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  5. "Comites pocula implent."

"Comites pocula implent."

Translation:The comrades fill the cups.

September 29, 2019



Duolingo didn't like "fill up the cups," but I like to acknowledge the prefix on the verb by adding the element in English (that follows the verb) that serves a similar function.


Fill up means totally filled. I don't know if there's a distinction "to fill" vs "to fill up" in Latin. I don't think so, but maybe?

To fill up a cup = to fill it totally.


Cool distinction! I looked it up, and my Oxford Latin Desk Dictionary (2005) states that "fill up (completely)" can be translated as compleō.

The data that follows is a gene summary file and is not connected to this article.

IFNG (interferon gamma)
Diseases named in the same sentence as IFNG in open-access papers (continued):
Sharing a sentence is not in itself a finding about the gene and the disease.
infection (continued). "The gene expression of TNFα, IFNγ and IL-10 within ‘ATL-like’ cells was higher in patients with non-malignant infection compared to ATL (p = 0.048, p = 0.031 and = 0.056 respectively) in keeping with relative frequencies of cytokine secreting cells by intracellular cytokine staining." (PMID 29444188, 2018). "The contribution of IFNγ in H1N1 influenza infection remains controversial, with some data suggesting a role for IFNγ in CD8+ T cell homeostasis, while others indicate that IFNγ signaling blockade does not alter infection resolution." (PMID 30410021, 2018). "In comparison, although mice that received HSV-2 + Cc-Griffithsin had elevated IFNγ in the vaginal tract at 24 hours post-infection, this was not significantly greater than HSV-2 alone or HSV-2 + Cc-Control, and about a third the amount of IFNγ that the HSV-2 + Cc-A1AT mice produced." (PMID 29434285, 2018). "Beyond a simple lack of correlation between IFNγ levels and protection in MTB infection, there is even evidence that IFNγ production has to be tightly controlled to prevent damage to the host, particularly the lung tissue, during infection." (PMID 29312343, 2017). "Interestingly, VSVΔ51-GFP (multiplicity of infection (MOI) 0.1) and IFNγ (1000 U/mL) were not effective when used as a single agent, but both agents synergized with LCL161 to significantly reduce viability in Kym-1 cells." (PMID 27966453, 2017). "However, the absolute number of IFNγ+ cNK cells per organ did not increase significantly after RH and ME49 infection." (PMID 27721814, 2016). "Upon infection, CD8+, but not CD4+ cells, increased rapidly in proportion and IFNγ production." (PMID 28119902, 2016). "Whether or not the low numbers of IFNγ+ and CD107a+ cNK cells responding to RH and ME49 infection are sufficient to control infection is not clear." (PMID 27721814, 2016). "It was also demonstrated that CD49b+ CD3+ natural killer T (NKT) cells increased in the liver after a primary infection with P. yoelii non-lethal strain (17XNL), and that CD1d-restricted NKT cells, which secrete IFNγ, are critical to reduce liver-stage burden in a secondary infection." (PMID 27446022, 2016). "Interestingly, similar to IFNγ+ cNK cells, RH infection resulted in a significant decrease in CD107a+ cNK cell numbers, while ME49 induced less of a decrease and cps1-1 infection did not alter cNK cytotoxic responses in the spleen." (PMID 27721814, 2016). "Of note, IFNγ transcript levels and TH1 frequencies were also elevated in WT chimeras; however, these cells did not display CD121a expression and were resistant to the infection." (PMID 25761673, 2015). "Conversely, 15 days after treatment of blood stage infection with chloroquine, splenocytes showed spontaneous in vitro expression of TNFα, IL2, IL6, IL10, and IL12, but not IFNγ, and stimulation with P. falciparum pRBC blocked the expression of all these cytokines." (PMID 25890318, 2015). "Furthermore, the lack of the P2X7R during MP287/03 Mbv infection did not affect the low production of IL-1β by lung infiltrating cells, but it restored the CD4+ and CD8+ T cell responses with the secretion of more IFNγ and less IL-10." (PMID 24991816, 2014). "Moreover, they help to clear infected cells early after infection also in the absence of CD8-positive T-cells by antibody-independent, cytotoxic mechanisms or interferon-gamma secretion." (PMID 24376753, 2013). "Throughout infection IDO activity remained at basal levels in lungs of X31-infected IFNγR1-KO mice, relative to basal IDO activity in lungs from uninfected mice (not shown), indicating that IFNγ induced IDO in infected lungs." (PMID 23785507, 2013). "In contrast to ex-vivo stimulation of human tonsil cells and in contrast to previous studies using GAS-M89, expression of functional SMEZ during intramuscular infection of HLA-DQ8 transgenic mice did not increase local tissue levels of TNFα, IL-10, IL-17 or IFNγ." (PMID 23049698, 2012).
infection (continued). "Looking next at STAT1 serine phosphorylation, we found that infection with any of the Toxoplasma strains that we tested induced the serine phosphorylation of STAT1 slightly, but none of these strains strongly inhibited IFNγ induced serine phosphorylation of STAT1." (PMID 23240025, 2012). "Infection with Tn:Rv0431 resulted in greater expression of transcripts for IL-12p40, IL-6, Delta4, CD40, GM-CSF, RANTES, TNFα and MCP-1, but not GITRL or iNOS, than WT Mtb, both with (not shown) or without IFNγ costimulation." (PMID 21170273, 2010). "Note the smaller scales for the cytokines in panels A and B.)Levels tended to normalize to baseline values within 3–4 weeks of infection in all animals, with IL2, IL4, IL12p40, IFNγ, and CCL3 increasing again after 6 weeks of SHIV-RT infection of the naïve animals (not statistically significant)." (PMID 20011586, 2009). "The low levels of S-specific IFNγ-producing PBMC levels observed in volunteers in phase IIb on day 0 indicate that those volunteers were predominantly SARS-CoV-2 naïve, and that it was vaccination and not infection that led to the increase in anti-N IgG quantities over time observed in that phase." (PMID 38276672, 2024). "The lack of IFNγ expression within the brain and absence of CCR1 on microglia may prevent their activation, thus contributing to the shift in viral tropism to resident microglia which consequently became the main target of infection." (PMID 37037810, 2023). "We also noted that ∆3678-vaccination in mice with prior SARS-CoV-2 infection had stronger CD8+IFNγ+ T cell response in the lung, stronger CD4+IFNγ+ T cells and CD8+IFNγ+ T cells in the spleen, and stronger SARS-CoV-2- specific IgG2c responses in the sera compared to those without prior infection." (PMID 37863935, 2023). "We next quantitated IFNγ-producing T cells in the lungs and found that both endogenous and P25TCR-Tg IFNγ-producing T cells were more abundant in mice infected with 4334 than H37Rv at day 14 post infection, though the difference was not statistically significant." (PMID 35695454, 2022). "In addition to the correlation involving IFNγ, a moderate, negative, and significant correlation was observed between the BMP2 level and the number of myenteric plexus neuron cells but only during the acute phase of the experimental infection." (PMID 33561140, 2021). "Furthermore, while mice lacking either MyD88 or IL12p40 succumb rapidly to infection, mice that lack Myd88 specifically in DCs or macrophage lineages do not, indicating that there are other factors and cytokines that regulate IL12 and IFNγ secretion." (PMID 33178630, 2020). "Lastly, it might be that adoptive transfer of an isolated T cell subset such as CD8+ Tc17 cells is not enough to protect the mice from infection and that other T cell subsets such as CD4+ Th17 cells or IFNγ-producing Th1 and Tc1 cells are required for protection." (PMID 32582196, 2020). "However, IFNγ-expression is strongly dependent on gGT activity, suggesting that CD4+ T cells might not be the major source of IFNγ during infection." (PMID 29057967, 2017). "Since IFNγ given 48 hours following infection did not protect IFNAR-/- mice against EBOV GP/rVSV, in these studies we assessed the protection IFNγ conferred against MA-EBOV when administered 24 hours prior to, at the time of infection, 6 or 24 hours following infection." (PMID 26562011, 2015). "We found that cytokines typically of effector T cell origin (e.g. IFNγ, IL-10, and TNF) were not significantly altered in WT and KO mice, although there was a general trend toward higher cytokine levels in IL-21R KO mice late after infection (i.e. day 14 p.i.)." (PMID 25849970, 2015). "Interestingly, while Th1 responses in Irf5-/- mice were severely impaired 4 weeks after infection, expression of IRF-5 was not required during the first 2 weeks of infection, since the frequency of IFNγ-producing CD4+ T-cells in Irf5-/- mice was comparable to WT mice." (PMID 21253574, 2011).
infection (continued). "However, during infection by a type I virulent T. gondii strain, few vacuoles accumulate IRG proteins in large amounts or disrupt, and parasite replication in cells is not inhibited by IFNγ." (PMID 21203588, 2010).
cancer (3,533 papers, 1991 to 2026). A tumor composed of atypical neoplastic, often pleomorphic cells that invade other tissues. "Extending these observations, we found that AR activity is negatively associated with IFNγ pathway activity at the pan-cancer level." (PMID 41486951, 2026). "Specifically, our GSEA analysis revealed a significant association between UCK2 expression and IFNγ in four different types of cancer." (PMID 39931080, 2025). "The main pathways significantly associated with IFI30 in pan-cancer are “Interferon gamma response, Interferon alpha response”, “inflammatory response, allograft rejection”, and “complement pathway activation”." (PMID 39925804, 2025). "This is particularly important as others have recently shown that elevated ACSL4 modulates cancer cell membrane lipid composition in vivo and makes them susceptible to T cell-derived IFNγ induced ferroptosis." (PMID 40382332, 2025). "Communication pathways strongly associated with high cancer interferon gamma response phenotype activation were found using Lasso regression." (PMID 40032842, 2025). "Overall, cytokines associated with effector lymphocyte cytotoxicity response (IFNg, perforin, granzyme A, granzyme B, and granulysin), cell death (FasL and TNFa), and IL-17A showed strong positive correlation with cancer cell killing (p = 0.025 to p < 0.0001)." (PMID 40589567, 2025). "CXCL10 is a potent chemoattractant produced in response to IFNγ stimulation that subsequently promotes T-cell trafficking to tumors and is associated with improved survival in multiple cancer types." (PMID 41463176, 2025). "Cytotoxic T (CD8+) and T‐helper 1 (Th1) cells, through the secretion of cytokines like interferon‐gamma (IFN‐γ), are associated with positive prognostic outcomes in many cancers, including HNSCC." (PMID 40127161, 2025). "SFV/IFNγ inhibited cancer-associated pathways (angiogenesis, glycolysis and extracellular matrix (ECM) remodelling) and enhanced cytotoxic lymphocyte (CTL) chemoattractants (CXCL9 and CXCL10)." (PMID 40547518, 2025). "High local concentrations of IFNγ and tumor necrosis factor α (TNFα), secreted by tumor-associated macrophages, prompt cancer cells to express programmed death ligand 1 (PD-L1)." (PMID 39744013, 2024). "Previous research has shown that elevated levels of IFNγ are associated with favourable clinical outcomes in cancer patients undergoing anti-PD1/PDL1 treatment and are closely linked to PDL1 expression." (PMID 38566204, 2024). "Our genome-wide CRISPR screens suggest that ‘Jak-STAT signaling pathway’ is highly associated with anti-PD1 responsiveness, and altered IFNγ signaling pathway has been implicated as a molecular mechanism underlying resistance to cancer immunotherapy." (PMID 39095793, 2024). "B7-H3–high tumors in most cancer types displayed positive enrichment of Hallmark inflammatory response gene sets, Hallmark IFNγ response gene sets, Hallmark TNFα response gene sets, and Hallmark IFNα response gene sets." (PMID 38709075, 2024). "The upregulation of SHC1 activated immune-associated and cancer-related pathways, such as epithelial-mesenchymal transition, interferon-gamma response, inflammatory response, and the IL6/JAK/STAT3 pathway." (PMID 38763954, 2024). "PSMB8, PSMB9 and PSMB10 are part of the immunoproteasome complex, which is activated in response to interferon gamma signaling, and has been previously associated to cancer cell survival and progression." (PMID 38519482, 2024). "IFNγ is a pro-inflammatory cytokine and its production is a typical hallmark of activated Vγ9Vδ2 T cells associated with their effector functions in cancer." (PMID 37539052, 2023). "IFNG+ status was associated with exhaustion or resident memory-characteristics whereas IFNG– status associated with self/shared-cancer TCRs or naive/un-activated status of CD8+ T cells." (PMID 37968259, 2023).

The OLDD also says that expleō means "fill up," but it does not indicate whether that is complete or not.


A standard explanation of the prefix con- is that it either represents the idea of "together with" (venire, to come; convenire, to come together, to meet with each other), or that it suggests "completeness" of the action (facere, to make/do; conficere, to finish off, complete).


It's fairly common to use a second element (like "up") in English, when translating a verb with a prefix.

pleo, plere, is the "plain" verb to fill , with many compound versions: explere, implere, complere, supplere. All with a certain amount of overlap in meaning from what I can tell.


Drinking to the red dawn?


root of implant and related to to plant as well. English and German make a lot more sense when you know all these roots.

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